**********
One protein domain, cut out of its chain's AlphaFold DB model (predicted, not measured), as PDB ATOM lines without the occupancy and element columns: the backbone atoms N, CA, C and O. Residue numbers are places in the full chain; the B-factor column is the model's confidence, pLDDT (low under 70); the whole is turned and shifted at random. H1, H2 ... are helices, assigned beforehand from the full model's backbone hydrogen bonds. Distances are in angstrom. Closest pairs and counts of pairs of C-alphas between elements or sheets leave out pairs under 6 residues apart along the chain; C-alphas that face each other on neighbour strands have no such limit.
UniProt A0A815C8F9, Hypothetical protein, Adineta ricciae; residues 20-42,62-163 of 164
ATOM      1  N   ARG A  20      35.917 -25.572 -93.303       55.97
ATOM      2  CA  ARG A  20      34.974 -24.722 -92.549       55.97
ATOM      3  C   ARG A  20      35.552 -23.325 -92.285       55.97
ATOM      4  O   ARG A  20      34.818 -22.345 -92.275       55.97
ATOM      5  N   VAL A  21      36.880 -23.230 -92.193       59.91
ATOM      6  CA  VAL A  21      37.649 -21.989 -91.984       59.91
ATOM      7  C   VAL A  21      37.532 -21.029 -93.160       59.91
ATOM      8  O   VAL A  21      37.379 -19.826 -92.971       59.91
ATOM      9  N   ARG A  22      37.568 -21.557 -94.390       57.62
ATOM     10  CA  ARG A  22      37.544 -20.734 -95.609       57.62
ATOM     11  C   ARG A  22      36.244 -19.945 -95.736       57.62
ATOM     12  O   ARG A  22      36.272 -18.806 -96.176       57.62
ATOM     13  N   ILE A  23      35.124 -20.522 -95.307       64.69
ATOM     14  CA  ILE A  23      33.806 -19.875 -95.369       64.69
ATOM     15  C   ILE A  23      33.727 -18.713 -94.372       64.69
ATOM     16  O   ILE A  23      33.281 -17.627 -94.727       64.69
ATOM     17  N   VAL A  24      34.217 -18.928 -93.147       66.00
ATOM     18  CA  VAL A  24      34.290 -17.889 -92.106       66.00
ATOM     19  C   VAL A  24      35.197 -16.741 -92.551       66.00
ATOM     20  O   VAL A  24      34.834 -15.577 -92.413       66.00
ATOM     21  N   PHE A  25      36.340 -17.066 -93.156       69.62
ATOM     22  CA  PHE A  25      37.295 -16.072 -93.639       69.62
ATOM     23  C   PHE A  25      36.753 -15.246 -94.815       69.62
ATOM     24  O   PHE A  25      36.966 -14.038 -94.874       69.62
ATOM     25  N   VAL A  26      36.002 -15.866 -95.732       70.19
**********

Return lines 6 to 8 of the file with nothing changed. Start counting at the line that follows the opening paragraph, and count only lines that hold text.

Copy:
ATOM      5  N   VAL A  21      36.880 -23.230 -92.193       59.91
ATOM      6  CA  VAL A  21      37.649 -21.989 -91.984       59.91
ATOM      7  C   VAL A  21      37.532 -21.029 -93.160       59.91